This lesson we should learn early by training ourselves in typical crisis situations is to handle our emotions better. A lost election at college, a poor grading on a project, a rejection at a placement interview — all these could be triggers for an emotional upheaval.

Instead, if we see them for what they are and not as attacks on our self-worth and self-image, then a more measured response will emerge and we would have prepared better for the tough times that will inevitably crop up in our careers.

Harvesting the learning

The experience, though difficult, most often comes laden with lessons; when we have the wisdom and patience to sift for them. It can tell me a lot about myself, and a lot about others.

Nirmalya Kumar, a former member of Tata Sons’ recently disbanded group executive council (GEC), published a blog post reflecting on his own firing. “Once fired, you discover your friends and the integral qualities of those who worked with you. The interesting insight for me was that the higher in the organisation you go, this “human” aspect declines”. This is an important lesson to carry forward to your next assignment.

Going back to Mistry’s departure and lessons he could have gleaned — could he have handled the relationship and the communication with Tata better? Could he have read some of the early signals of distrust and non-alignment? Could he have listened to different voices that may not have agreed with his? Could he have sold his vision better? Could he have allayed fears better? Could he have set expectations when starting out with more clarity?

Such posers will occupy our minds when we create a habit of self-examination and reflection. If I can ask questions like this today, when I fail or face disappointment and lose out, then I’ve set in place a process of learning that will serve me well tomorrow.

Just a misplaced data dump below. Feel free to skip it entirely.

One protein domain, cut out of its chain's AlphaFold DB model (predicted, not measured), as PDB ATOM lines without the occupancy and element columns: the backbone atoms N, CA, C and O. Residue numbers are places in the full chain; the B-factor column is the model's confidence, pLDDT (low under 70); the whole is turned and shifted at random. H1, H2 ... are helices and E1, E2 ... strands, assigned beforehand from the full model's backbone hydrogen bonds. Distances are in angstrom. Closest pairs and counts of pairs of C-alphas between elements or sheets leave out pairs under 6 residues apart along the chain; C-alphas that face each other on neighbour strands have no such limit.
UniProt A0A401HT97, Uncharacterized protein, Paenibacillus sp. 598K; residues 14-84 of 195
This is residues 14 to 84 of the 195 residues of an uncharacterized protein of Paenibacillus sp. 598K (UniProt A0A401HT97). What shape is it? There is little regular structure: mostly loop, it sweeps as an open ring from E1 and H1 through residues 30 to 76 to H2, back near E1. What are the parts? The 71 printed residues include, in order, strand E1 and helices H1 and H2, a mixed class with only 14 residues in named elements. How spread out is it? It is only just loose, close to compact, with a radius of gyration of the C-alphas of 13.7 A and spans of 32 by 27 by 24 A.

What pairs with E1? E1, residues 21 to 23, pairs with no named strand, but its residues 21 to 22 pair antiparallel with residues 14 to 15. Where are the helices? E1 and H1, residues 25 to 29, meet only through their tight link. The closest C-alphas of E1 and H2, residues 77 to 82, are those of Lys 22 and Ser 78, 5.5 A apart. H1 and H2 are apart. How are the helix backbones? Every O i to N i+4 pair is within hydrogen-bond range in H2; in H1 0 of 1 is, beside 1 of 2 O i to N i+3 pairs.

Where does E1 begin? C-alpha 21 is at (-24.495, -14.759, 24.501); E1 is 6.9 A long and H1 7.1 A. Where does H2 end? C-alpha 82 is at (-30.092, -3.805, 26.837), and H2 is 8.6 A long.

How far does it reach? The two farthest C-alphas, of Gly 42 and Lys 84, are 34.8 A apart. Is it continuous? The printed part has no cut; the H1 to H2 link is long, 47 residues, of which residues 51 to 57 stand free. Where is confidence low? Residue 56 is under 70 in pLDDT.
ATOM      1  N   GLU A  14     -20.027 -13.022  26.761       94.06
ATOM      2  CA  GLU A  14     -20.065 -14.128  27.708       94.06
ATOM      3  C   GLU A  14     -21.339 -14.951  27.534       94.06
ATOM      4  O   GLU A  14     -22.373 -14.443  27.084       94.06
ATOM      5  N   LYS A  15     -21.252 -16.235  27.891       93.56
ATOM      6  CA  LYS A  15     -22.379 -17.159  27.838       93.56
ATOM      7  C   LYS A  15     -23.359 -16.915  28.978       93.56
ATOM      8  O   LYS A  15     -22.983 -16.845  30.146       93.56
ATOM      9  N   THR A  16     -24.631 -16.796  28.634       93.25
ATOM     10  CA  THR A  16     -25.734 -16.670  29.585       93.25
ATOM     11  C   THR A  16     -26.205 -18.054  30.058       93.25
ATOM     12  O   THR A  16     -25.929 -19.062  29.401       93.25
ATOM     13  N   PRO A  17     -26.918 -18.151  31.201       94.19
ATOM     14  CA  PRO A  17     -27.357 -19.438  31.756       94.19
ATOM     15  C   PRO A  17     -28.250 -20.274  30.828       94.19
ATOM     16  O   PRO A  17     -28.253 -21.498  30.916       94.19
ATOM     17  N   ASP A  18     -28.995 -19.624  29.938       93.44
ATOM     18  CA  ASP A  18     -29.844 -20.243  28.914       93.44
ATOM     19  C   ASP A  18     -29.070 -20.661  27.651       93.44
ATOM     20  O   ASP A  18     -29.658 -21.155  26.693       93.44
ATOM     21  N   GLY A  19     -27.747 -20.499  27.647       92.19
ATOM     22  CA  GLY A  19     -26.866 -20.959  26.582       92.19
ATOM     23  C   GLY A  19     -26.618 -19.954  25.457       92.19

Another important aspect is whether I can stand by my principles in the time of crisis. A job firing can turn calm and quiet individuals into violent lunatics, and turn somebody who has always spoken with respect into someone who unleashes a torrent of abuse. A crisis tests character like nothing else does. So this is the time to really stand up for those principles you held dear. Your principles are really not yours till you’ve paid a price for them. Until then, they are just great sound bites.

Looking ahead

In the movie Up in the Air , Ryan Bingham, played by George Clooney, works for a firm that specialises in laying off people. He summarises to a new colleague what they do. “We are here to make limbo tolerable, to ferry wounded souls across the river of dread until the point where hope is dimly visible. And then stop the boat, shove them in the water and make them swim.”

That last part is important. Once we’re off the boat, how do we focus on swimming ahead, on finding the next boat, instead of clinging to the old one?

A right place to start would be to stop defining ourselves by what we do but instead by what we have. A banking analyst who’s just been laid off can either keep looking for new banking analyst jobs or ask herself what skills she has: “I’m comfortable with numbers, I’m great at analysis, I work well in a team, I’ve handled clients well”. Suddenly, new opportunities appear that were unseen before. As John W Gardner put it, “We are all continually faced with a series of great opportunities brilliantly disguised as insoluble problems”.